3. There are no magical solutions to bring about a better world of work – Many had criticised the Review’s proposals for being unambitious and timid. Why did it not recommend banning zero hour contracts? And where was the commitment to extending more welfare protections to atypical workers, like full maternity pay for the self-employed? Interventions like these are attractive because they are simple, categorical and easy to understand. Yet on a practical or financial basis they are not so simple to implement. Ban zero hour contracts and you deprive thousands of workers of a job that suits their lifestyle. Extend extra welfare protections to the self-employed without an attendant rise in their tax obligations and you risk creating a system that is unfair to employees (see below). Few of the Review’s recommendations may be game-changing, but radicalism is not always the best course of action.
  4. Enforcing old rules matters just as much as creating new ones – In the rush to protect workers from unscrupulous employers, it is easy to forget that much of what we’re asking for is already embedded in statute. For example, it is not well known that ‘workers’ (the category sitting between employees and the self-employed) have a right to be auto enrolled onto a pension, as well as to be paid the National Living Wage. This is why many of the commitments made by the government in its response are about improving enforcement and transparency of existing entitlements. Among the promises made last week are to ensure that all workers receive a list of their rights from day one on the job, and to give everyone the right to a payslip that clearly breaks down earnings and deductibles. As a next step, the government must ensure government departments have the resources to follow up on these duties.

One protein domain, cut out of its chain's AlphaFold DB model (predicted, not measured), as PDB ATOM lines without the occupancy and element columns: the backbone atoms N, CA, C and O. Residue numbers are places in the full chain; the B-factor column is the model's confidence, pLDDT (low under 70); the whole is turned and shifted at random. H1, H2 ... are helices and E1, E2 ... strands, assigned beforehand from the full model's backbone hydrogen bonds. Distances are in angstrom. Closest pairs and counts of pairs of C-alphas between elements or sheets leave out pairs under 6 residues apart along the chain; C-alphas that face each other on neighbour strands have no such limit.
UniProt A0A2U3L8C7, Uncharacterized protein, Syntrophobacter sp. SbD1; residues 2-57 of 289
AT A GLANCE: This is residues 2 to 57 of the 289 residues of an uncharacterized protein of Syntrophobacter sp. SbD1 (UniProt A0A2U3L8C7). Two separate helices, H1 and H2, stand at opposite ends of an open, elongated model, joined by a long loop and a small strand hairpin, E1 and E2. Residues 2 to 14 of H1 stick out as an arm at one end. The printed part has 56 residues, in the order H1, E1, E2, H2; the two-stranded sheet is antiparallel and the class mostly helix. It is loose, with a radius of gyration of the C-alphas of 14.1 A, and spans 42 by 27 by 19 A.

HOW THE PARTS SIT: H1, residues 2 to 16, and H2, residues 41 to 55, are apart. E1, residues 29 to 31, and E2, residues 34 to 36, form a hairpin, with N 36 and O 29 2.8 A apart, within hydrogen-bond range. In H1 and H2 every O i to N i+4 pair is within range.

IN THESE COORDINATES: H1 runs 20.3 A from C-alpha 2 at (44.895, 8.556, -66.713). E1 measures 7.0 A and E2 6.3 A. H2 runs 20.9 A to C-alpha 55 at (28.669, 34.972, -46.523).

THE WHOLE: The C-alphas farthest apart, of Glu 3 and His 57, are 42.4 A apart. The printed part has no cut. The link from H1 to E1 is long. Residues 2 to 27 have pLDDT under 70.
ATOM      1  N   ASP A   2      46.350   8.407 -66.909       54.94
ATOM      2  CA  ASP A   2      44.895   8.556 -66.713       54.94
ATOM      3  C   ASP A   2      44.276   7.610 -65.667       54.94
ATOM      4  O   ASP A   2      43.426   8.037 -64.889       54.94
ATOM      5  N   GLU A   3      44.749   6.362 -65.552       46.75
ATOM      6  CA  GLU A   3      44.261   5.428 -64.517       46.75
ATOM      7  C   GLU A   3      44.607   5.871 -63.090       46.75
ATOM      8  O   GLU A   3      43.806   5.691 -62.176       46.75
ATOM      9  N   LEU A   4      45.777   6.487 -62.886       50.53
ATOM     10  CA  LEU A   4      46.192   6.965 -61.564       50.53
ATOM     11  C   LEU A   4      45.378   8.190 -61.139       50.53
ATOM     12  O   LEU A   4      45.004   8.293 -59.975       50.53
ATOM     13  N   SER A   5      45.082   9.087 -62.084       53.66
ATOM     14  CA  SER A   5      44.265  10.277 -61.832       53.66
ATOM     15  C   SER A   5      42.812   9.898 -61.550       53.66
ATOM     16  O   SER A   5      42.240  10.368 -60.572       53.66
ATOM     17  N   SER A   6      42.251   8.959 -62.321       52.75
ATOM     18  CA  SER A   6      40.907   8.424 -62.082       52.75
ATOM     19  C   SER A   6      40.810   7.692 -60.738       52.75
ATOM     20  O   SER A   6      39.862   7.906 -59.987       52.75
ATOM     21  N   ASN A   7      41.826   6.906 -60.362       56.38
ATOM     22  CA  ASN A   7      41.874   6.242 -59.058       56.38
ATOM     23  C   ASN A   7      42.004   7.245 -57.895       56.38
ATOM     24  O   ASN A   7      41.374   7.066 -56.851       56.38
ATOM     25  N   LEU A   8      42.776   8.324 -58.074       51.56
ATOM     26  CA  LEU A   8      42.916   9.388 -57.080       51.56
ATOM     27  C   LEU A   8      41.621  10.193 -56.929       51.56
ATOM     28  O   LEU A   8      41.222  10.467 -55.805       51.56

5. The good work agenda will always be incomplete without tax reform – The Taylor Review was only intended to investigate the shortcomings of employment law. Yet it would have been obvious to the team immediately that irregularities in the tax system are a fundamental cause of problems in the labour market. This includes bogus self-employment, with many workers being pushed into this line of work by employers who want to save on the expense of Employers NICs. Citizens Advice estimate that 1 in 10 of its clients could be falsely self-employed, depriving them of important rights including sick pay and holiday pay. Moreover, as long as the self-employed continue to pay a lower rate of NICs than employees, it will be difficult to make the case for them receiving protections such as full maternity and paternity pay, or a better deal under Universal Credit. The good work agenda must be underpinned by substantial tax reform.
  6. A mandate for serious reform is hard won but not impossible – The Chancellor’s U-turn on National Insurance last year taught every politician and civil servant an important lesson: that meaningful changes to policy cannot be sustained if they do not have legitimacy in the eyes of the public and the media. The decision to raise NICs for the self-employed was always going to result in failure because there was no consultation and therefore no time or space to lay out the government’s rationale. As a long-running investigation, the Taylor Review by its nature would have avoided the same pitfalls. But the team also took the unusual step of holding public hearings, conducting site visits to workplaces, and – in the case of Matthew Taylor – regularly posting blogs to update readers on early conclusions. This degree of honesty and transparency was vital in building a mandate for the Review’s final recommendations.

Both the Taylor Review and the government’s response are far from perfect. But there is a subtle success story here which is sure to play out for several years to come. The task now is to build on the momentum the Review has generated, as the RSA is doing through our new Future Work programme. Good work for all can sound like a lofty and even impossible cause to get behind, but it could also be the mission that unites an increasingly fractious nation. Let’s not rest on our laurels.

Comments

Be the first to write a comment

Please login to post a comment or reply.

Don't have an account? Click here to register.